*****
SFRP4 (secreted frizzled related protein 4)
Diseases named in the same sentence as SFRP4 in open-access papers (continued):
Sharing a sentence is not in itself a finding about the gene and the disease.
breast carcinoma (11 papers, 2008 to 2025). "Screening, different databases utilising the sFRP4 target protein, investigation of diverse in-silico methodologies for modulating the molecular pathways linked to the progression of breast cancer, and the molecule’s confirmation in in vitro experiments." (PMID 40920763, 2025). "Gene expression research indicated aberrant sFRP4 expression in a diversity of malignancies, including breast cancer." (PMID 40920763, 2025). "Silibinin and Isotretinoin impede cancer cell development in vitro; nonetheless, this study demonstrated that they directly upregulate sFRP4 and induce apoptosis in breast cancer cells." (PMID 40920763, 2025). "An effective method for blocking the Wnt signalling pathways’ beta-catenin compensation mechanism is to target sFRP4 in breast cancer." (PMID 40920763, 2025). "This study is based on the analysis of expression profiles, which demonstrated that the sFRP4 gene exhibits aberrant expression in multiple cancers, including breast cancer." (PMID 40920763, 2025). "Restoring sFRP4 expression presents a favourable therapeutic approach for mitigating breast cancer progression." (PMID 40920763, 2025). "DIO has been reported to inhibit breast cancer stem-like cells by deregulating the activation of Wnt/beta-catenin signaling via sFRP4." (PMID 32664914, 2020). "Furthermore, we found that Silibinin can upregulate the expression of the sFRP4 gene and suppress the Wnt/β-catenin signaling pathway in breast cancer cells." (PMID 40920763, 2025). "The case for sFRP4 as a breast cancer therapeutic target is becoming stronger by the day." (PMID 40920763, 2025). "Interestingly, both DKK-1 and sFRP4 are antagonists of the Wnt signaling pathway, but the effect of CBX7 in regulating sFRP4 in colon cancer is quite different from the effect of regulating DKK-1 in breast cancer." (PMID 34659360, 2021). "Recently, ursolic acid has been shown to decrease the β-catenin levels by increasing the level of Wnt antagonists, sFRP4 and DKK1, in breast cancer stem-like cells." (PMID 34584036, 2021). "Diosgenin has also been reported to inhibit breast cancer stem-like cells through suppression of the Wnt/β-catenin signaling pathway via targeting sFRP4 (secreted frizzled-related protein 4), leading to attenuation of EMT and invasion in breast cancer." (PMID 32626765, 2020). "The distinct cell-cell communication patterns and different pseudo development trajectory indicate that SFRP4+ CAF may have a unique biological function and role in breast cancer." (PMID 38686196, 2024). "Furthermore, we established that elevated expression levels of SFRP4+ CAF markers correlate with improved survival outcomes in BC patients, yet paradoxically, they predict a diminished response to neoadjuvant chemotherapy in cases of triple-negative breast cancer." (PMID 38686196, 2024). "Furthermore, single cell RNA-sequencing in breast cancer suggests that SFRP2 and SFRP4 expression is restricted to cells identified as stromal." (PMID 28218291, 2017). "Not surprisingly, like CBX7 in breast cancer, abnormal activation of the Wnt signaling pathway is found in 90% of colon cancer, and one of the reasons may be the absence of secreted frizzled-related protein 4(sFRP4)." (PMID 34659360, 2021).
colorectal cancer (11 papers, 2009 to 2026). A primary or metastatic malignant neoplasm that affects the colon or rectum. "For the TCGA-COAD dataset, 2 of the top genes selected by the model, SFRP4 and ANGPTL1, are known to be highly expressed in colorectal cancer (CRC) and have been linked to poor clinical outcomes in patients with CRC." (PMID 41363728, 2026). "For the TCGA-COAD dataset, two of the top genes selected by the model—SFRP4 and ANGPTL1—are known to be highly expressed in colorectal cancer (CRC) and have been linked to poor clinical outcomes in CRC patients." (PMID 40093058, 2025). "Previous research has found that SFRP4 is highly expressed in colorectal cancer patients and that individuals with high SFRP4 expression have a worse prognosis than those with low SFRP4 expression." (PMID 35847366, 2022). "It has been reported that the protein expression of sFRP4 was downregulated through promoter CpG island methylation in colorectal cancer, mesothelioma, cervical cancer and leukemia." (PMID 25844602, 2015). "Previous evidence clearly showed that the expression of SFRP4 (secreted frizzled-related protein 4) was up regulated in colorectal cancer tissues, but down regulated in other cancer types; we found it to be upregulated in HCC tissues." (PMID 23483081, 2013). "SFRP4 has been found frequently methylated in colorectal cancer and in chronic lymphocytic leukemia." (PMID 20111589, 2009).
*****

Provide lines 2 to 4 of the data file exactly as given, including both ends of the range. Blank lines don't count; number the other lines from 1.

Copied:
Diseases named in the same sentence as SFRP4 in open-access papers (continued):
Sharing a sentence is not in itself a finding about the gene and the disease.
breast carcinoma (11 papers, 2008 to 2025). "Screening, different databases utilising the sFRP4 target protein, investigation of diverse in-silico methodologies for modulating the molecular pathways linked to the progression of breast cancer, and the molecule’s confirmation in in vitro experiments." (PMID 40920763, 2025). "Gene expression research indicated aberrant sFRP4 expression in a diversity of malignancies, including breast cancer." (PMID 40920763, 2025). "Silibinin and Isotretinoin impede cancer cell development in vitro; nonetheless, this study demonstrated that they directly upregulate sFRP4 and induce apoptosis in breast cancer cells." (PMID 40920763, 2025). "An effective method for blocking the Wnt signalling pathways’ beta-catenin compensation mechanism is to target sFRP4 in breast cancer." (PMID 40920763, 2025). "This study is based on the analysis of expression profiles, which demonstrated that the sFRP4 gene exhibits aberrant expression in multiple cancers, including breast cancer." (PMID 40920763, 2025). "Restoring sFRP4 expression presents a favourable therapeutic approach for mitigating breast cancer progression." (PMID 40920763, 2025). "DIO has been reported to inhibit breast cancer stem-like cells by deregulating the activation of Wnt/beta-catenin signaling via sFRP4." (PMID 32664914, 2020). "Furthermore, we found that Silibinin can upregulate the expression of the sFRP4 gene and suppress the Wnt/β-catenin signaling pathway in breast cancer cells." (PMID 40920763, 2025). "The case for sFRP4 as a breast cancer therapeutic target is becoming stronger by the day." (PMID 40920763, 2025). "Interestingly, both DKK-1 and sFRP4 are antagonists of the Wnt signaling pathway, but the effect of CBX7 in regulating sFRP4 in colon cancer is quite different from the effect of regulating DKK-1 in breast cancer." (PMID 34659360, 2021). "Recently, ursolic acid has been shown to decrease the β-catenin levels by increasing the level of Wnt antagonists, sFRP4 and DKK1, in breast cancer stem-like cells." (PMID 34584036, 2021). "Diosgenin has also been reported to inhibit breast cancer stem-like cells through suppression of the Wnt/β-catenin signaling pathway via targeting sFRP4 (secreted frizzled-related protein 4), leading to attenuation of EMT and invasion in breast cancer." (PMID 32626765, 2020). "The distinct cell-cell communication patterns and different pseudo development trajectory indicate that SFRP4+ CAF may have a unique biological function and role in breast cancer." (PMID 38686196, 2024). "Furthermore, we established that elevated expression levels of SFRP4+ CAF markers correlate with improved survival outcomes in BC patients, yet paradoxically, they predict a diminished response to neoadjuvant chemotherapy in cases of triple-negative breast cancer." (PMID 38686196, 2024). "Furthermore, single cell RNA-sequencing in breast cancer suggests that SFRP2 and SFRP4 expression is restricted to cells identified as stromal." (PMID 28218291, 2017). "Not surprisingly, like CBX7 in breast cancer, abnormal activation of the Wnt signaling pathway is found in 90% of colon cancer, and one of the reasons may be the absence of secreted frizzled-related protein 4(sFRP4)." (PMID 34659360, 2021).